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Cytotoxic T lymphocytes limit Alzheimer's pathology


In Alzheimer's disease, but also in other neurodegenerative diseases, innate immunocompetent cells in the brain, the so-called microglia, produce a number of inflammatory cytokines. In addition, cells of the learnt, adaptive immunity, such as CD8-positive T lymphocytes, also enter the brain. Whether these cells play a protective or a damaging role in neurological diseases is still controversial.


In a paper published last year in Nature Immunology, Wei Su and his colleagues led by Hongbo Chi from the Immunology department at St. Jude Children's Hospital in Memphis, Tennessee (USA), were able to show that Alzheimer's disease leads to an accumulation of CD8+ T cells. They apparently play a protective role, as they can limit microglial activity, Aβ formation and memory loss.

Using single-cell RNA and T-cell antigen receptor (TCR) sequencing, the authors identified a chemokine receptor (CXCR6) that is necessary for the accumulation of CD8+ T cells in the brain. They were able to show that the recruitment of lymphocytes in so-called 5×FAD mouse brains, an animal model of Alzheimer's disease, requires the microglial production of a CXCR6-associated chemokine (CXCL16). Interestingly, CXCL16 is elevated in the post-mortem brain tissue of late-stage Alzheimer's patients.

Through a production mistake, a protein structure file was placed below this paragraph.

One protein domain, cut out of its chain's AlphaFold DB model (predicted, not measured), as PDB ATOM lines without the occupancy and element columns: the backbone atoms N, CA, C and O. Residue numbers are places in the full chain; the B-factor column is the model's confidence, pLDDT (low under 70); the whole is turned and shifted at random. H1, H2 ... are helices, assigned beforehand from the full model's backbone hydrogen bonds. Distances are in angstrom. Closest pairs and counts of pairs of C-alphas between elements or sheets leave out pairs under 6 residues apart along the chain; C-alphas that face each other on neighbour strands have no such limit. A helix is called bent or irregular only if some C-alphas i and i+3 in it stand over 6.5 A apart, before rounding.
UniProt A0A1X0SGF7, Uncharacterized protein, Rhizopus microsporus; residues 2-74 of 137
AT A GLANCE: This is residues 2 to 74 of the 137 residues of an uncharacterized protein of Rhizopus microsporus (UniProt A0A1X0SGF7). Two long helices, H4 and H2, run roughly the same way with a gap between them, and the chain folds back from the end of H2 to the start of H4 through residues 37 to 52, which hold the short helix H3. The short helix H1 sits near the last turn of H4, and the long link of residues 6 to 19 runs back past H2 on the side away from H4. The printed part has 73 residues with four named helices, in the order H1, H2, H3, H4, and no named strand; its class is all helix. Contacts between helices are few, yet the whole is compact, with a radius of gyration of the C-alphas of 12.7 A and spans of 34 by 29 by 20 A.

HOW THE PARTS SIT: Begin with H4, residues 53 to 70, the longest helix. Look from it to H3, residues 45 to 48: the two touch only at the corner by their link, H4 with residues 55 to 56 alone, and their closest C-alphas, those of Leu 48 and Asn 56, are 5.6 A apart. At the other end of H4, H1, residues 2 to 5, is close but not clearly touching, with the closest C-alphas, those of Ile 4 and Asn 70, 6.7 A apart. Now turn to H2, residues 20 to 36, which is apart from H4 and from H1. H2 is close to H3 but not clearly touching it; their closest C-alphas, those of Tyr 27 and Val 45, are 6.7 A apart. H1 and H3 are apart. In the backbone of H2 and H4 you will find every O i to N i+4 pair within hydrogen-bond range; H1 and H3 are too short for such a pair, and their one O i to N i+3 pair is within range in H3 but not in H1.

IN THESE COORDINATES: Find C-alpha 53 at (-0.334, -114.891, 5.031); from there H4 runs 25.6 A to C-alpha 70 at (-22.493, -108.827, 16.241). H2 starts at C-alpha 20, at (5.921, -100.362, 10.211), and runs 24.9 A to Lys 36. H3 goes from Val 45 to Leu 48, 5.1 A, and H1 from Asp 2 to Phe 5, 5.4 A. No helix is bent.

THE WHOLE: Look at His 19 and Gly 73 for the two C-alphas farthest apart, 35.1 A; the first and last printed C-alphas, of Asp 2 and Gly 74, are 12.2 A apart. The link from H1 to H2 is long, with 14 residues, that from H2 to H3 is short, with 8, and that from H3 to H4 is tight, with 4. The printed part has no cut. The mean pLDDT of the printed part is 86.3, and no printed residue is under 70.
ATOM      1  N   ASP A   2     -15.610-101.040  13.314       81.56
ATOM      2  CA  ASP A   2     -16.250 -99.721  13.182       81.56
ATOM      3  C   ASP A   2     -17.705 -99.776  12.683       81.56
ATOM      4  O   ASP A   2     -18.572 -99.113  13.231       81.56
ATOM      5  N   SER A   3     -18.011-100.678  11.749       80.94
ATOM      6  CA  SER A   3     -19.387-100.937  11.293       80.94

In contrast, CD8+ T cells were significantly reduced in CXCR6-deficient 5×FAD mice. In addition, increased Aβ accumulation and poorer cognitive function were also detectable compared to control animals. High-resolution imaging of 5×FAD brains showed colocalisation of CD8+ T cells with microglia in the vicinity of Aβ plaques, which is also observed in the brains of patients with Alzheimer's disease.

Taken together, the results suggest that a CXCL16-CXCR6 axis recruits cytotoxic CD8+ T cells into Alzheimer's brains to suppress microglial functions and reduce disease pathology. Indeed, Alzheimer's mice lacking all T and B cells and natural killer cells show increased symptomatology in various neurodegenerative diseases.

References:

Su W, Saravia J, Risch I, ..., Peng J, Chi H (2023) CXCR6 orchestrates brain CD8+ T cell residency and limits mouse Alzheimer's disease pathology. Nature Immunology 24:1735


Foley JF (2023) Restraining neuroinflammation in Alzheimer's disease. Science Signaling 16:eadl4458

Image credit: iStock/selvanegra

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